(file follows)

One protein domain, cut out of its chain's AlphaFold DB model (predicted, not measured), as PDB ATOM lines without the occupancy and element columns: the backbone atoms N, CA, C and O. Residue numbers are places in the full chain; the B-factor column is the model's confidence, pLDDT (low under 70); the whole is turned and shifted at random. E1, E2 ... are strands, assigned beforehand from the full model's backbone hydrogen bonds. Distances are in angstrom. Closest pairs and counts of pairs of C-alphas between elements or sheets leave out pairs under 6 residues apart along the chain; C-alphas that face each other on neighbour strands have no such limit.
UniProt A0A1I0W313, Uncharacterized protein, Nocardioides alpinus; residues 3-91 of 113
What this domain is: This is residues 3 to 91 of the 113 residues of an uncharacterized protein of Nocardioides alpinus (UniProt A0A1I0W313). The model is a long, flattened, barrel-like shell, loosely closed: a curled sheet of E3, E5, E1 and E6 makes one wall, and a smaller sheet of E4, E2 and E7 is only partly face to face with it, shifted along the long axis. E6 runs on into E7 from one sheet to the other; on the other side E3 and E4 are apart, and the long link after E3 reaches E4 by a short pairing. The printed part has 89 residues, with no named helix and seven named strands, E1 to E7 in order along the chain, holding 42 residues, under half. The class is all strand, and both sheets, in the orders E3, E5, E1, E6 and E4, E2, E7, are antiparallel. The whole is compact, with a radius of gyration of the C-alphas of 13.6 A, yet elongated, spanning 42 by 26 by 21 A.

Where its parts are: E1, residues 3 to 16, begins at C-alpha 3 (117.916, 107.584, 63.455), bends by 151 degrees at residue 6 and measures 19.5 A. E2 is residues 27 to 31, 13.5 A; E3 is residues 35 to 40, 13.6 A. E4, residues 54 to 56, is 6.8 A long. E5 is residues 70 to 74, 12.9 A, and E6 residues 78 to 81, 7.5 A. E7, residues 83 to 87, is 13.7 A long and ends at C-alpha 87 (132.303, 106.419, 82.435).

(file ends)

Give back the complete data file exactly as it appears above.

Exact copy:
One protein domain, cut out of its chain's AlphaFold DB model (predicted, not measured), as PDB ATOM lines without the occupancy and element columns: the backbone atoms N, CA, C and O. Residue numbers are places in the full chain; the B-factor column is the model's confidence, pLDDT (low under 70); the whole is turned and shifted at random. E1, E2 ... are strands, assigned beforehand from the full model's backbone hydrogen bonds. Distances are in angstrom. Closest pairs and counts of pairs of C-alphas between elements or sheets leave out pairs under 6 residues apart along the chain; C-alphas that face each other on neighbour strands have no such limit.
UniProt A0A1I0W313, Uncharacterized protein, Nocardioides alpinus; residues 3-91 of 113
What this domain is: This is residues 3 to 91 of the 113 residues of an uncharacterized protein of Nocardioides alpinus (UniProt A0A1I0W313). The model is a long, flattened, barrel-like shell, loosely closed: a curled sheet of E3, E5, E1 and E6 makes one wall, and a smaller sheet of E4, E2 and E7 is only partly face to face with it, shifted along the long axis. E6 runs on into E7 from one sheet to the other; on the other side E3 and E4 are apart, and the long link after E3 reaches E4 by a short pairing. The printed part has 89 residues, with no named helix and seven named strands, E1 to E7 in order along the chain, holding 42 residues, under half. The class is all strand, and both sheets, in the orders E3, E5, E1, E6 and E4, E2, E7, are antiparallel. The whole is compact, with a radius of gyration of the C-alphas of 13.6 A, yet elongated, spanning 42 by 26 by 21 A.

Where its parts are: E1, residues 3 to 16, begins at C-alpha 3 (117.916, 107.584, 63.455), bends by 151 degrees at residue 6 and measures 19.5 A. E2 is residues 27 to 31, 13.5 A; E3 is residues 35 to 40, 13.6 A. E4, residues 54 to 56, is 6.8 A long. E5 is residues 70 to 74, 12.9 A, and E6 residues 78 to 81, 7.5 A. E7, residues 83 to 87, is 13.7 A long and ends at C-alpha 87 (132.303, 106.419, 82.435).